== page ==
Reference from Culture (pages 204-205):

Parents often foster more blame when they too were educated in dysfunctional, standardized, youth-restricted school systems.

Federal and state governments increasingly forced their policies on local school systems into the late twentieth century, and still do.

Child guidelines may be as simple as being in class, seated by 8:00 a.m.; keeping only one piece of paper on their desk; picking up paper clippings from the floor; and clearing their desk before leaving school.

Those responsibilities may be a stoical change from overly pampered, school-manipulated parents who have given their children no responsibilities.

Simple rules of the school world are unreasonable to an untethered child who could do whatever he/she wanted any time of day or night. Life has rules. Parents take heed. Civil War President Abraham Lincoln said: “You cannot escape the responsibility of tomorrow by evading it today.” 

Reference from Learning (page 61-64): 

…Writing between 1911 and 1915, (Willis E. Johnson) tried to blend races through his history and mathematical geography textbooks. (He) wrote a history textbook as:

“Training for industrious, cooperative and intelligent citizenship . . . to stimulate a healthy and intelligent patriotism.”22

Johnson started extracurricular activities (1919–1923) as president of my alma mater, originally South Dakota State College. He emphasized public, reservation, and private schools must train youngsters to be responsible citizens.

“Every subject in the course of study and every activity of the school room and playground may lend direct assistance in training for intelligent and helpful participation in social life.”23

As was common in history books a century ago, it did not help calling Natives “primitive,” but Johnson wanted children to befriend races unlike themselves.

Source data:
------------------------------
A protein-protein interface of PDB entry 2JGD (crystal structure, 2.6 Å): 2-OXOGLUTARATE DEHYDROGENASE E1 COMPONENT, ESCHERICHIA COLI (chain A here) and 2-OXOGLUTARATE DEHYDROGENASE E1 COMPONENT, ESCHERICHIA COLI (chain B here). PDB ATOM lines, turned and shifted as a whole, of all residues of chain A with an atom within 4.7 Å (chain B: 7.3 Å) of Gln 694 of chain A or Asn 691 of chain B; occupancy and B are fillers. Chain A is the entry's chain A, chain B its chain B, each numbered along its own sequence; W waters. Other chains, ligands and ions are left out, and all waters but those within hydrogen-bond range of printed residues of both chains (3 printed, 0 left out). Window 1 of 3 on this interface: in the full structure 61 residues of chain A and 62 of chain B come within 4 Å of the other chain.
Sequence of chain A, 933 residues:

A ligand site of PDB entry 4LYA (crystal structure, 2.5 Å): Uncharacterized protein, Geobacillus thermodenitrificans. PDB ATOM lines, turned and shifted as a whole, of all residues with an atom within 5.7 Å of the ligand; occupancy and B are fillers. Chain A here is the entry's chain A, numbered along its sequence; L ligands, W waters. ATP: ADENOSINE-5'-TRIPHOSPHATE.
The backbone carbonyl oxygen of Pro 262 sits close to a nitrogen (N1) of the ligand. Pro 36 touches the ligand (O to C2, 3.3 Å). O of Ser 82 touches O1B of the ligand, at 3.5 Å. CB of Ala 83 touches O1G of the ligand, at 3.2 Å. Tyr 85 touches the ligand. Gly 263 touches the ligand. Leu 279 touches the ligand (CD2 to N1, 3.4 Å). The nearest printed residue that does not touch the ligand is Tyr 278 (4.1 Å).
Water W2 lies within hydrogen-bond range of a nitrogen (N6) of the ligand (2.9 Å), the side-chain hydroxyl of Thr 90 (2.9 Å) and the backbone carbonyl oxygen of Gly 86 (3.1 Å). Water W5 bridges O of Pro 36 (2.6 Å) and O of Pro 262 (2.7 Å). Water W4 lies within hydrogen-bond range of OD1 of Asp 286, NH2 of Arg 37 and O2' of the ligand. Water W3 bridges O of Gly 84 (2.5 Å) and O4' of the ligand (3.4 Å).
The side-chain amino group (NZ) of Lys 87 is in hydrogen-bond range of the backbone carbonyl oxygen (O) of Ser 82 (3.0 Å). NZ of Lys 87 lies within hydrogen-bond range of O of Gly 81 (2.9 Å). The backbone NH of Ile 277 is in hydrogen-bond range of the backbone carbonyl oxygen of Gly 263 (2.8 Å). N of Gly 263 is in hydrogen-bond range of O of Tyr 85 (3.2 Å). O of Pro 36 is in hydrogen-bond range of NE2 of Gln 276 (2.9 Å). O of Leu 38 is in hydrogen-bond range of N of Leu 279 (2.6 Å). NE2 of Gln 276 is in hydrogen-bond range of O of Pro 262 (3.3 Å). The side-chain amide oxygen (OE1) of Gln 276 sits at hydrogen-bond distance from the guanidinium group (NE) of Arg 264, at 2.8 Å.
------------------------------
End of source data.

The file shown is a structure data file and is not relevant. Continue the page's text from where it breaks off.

“The word “Dakota” means “A Republic of Friends.” Dakota Indians proudly call themselves “Dah-ko-tahs.” No more honest and upright class of primitive people ever were found, and none, when educated, show more splendid intellect and character.”24
Shunned were those historically dependent on others. Industriousness was a character asset to be built upon. Unfortunately, all students were taught Indians were “primitive.”

History in today’s school system is taught to upper grades, if at all. Just because someone could not attend school regularly did not exempt them from getting an education and learning from history. American historian and novelist, Edward Eggleston (1837–1902), was born in Vevay, Indiana, but due to his sickly nature, he was unable to attend school. Taught primarily by his father, Eggleston became an accomplished author writing over twenty books from The Beginners of a Nation to Pocahontas and Powhatan. In his history book for young readers, A First Book in American History, he wrote to encourage those whose formal education was lacking.

“A beginner’s book ought before all things else to be interesting. A fact received with the attention raised to its highest power remains fixed in the memory; that which is learned listlessly is lost easily . . . (with the) aim to teach children the history of the country by making them acquainted with some of the most illustrious actors in it.”25